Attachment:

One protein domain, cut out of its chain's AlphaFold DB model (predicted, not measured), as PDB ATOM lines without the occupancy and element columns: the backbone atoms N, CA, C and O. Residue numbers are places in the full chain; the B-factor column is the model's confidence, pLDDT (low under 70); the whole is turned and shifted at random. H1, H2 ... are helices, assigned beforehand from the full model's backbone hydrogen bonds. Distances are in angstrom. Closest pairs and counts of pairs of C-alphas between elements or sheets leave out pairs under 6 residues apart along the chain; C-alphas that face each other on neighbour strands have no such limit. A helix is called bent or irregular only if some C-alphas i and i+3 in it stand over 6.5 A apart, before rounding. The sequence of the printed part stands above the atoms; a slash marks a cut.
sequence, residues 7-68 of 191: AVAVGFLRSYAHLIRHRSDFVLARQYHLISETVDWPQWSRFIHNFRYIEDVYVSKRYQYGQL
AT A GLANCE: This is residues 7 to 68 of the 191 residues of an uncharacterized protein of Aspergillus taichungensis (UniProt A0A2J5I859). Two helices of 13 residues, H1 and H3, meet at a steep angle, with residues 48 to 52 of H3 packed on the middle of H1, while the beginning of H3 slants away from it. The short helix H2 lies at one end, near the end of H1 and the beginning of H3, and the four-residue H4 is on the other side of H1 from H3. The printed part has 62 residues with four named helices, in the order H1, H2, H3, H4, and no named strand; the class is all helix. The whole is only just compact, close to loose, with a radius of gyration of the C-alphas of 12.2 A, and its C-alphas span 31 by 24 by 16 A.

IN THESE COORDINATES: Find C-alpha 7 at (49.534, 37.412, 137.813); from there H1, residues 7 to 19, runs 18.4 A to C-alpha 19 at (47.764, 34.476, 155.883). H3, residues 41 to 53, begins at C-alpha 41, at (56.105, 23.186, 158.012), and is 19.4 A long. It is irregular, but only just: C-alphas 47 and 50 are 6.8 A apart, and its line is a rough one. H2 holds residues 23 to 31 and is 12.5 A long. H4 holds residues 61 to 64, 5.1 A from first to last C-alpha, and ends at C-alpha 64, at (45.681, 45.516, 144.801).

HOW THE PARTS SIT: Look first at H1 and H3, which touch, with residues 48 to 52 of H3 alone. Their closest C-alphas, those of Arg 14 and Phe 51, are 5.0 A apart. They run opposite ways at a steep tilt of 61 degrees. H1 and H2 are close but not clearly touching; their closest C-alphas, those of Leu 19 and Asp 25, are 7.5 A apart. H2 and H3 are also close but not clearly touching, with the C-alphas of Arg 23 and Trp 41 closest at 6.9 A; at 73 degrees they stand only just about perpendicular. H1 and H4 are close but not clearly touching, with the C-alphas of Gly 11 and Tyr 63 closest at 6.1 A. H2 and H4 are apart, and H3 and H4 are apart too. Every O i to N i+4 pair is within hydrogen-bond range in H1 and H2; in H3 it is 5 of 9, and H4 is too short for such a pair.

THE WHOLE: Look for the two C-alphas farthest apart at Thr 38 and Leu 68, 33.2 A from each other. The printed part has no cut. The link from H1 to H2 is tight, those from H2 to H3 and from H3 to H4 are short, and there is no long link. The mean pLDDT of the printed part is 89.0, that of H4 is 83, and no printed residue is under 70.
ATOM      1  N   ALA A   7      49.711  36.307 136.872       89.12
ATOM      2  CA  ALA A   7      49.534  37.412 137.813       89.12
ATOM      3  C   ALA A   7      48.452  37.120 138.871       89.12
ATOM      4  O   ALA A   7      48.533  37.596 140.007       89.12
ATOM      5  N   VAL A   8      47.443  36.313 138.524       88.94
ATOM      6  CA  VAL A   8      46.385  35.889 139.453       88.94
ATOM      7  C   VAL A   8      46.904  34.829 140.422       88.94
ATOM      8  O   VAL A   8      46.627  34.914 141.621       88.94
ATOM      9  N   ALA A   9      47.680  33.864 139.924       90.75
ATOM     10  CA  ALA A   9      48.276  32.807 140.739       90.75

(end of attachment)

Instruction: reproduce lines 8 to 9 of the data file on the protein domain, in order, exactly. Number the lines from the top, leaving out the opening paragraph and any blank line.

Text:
ATOM      3  C   ALA A   7      48.452  37.120 138.871       89.12
ATOM      4  O   ALA A   7      48.533  37.596 140.007       89.12